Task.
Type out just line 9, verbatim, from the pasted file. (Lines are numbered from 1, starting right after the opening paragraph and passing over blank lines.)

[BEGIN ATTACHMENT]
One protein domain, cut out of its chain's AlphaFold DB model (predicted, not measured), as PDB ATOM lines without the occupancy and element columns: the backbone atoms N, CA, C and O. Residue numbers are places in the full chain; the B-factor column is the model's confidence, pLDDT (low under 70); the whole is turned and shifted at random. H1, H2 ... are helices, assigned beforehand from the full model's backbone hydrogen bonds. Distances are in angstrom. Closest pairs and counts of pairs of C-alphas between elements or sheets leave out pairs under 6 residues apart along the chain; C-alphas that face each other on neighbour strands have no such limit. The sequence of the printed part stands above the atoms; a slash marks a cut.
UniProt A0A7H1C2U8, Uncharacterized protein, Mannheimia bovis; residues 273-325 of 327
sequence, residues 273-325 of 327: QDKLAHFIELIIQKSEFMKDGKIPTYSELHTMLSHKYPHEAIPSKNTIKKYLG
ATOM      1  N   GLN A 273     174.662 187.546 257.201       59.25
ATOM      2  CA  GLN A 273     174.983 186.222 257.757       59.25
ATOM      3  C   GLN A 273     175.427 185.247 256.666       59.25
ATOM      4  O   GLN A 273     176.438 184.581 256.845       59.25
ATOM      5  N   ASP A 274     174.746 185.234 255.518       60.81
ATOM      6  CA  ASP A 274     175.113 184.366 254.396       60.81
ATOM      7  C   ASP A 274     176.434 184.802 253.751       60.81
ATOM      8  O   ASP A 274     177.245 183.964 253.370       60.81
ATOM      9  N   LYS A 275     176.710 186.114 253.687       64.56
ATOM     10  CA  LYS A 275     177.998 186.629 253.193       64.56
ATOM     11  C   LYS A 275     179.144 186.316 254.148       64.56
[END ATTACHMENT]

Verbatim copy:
ATOM      7  C   ASP A 274     176.434 184.802 253.751       60.81